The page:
Charles Darwin and the Church of Wordsworth is a study of the cultural connections between two of the nineteenth century's most influential figures, Charles Darwin and William Wordsworth. When Darwin presented On the Origin of Species, his reading public's affective response to the natural world had already been profoundly influenced by William Wordsworth. Wordsworth presented nature as benign, harmonious, a source of moral inspiration and spiritual blessing, and a medium through which one might enter into communion with the Divine. Long after his death, he continued to be revered throughout the English-speaking world, not only as a great poet, but as a theologian with a broader following than any prelate and an appeal that transcended or ignored sectarian differences.
For believers and sceptics alike, Wordsworth's poetry offered a readily accessible and intellectually respectable counterweight to Darwin's vision of a material universe evolving by fixed laws in which Divinity played no discernible role and where concepts like beauty and harmony were material conditions to be explained in scientific terms. Wordsworth's theology of nature became for many readers a more effective counterforce to Darwin's ideas than Biblical orthodoxy, but it also provided an enriching context for the reception of evolutionary theory, aiding theists in their effort to reach an accommodation with the new science.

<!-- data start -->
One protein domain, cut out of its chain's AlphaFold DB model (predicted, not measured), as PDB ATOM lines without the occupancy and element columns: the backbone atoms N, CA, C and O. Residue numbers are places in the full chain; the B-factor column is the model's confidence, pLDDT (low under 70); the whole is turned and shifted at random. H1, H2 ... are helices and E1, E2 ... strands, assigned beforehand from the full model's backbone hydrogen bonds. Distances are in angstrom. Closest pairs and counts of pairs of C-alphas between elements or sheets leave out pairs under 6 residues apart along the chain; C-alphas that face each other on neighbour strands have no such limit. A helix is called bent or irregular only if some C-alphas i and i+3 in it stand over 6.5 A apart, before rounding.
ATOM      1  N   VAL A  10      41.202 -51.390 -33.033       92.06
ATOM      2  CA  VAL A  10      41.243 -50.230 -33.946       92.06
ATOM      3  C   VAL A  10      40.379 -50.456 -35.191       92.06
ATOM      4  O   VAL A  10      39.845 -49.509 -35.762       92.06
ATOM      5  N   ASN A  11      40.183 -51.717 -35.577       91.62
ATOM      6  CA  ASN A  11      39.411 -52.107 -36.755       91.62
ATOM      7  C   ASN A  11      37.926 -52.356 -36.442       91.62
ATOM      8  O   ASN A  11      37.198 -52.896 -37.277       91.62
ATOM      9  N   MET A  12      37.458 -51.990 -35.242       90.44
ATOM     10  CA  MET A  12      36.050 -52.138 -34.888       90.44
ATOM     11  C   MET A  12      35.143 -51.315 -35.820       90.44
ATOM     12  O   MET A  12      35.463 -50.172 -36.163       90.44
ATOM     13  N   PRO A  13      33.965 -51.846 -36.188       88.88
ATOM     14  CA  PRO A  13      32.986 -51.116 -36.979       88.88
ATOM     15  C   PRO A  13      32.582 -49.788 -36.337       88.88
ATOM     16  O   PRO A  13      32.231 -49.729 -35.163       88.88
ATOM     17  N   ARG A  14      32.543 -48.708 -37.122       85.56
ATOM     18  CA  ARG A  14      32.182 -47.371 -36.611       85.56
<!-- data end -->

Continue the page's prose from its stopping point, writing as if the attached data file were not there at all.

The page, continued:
As the nineteenth century's two most prominent theoreticians of nature's life, Wordsworth and Darwin competed for attention among those seeking to understand humanity's relationship with the natural world, and their disciples engaged in a productive, mutually transformative dialogue in which the poet's cultural authority influenced the way Darwin was received, and Darwinian science adjusted interpretation and evaluation of the poetry. Charles Darwin and the Church of Wordsworth explores the broad cultural relationship between Wordsworth, Darwin, and their disciples, contextualising them within wider discussions about the relationship between religion and science in the nineteenth century.
1. The Church of Wordsworth
2. A Vast All-Pervading Life
3. New Holdings for Religious Thought
4. Love of Nature Leading to Love of Man
5. A Newer Meaning on the Very Grass
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Robert M. Ryan earned the PhD at Columbia University in New York and served on the faculty of Rutgers University from 1971 to 2006. At Rutgers he received The Warren I. Susman Award and the Charles and Mary Lindback Award for Excellence in Teaching In 2000 he received the Distinguished Scholar Award of the Keats-Shelley Association of America. For his book The Romantic Reformation he received the British Council Prize in the Humanities and the Christianity in Literature Award. He has served on the editorial board of The Wordsworth Circle and the advisory boards of the Keats-Shelley Association of America and the Nineteenth-Century Studies Association.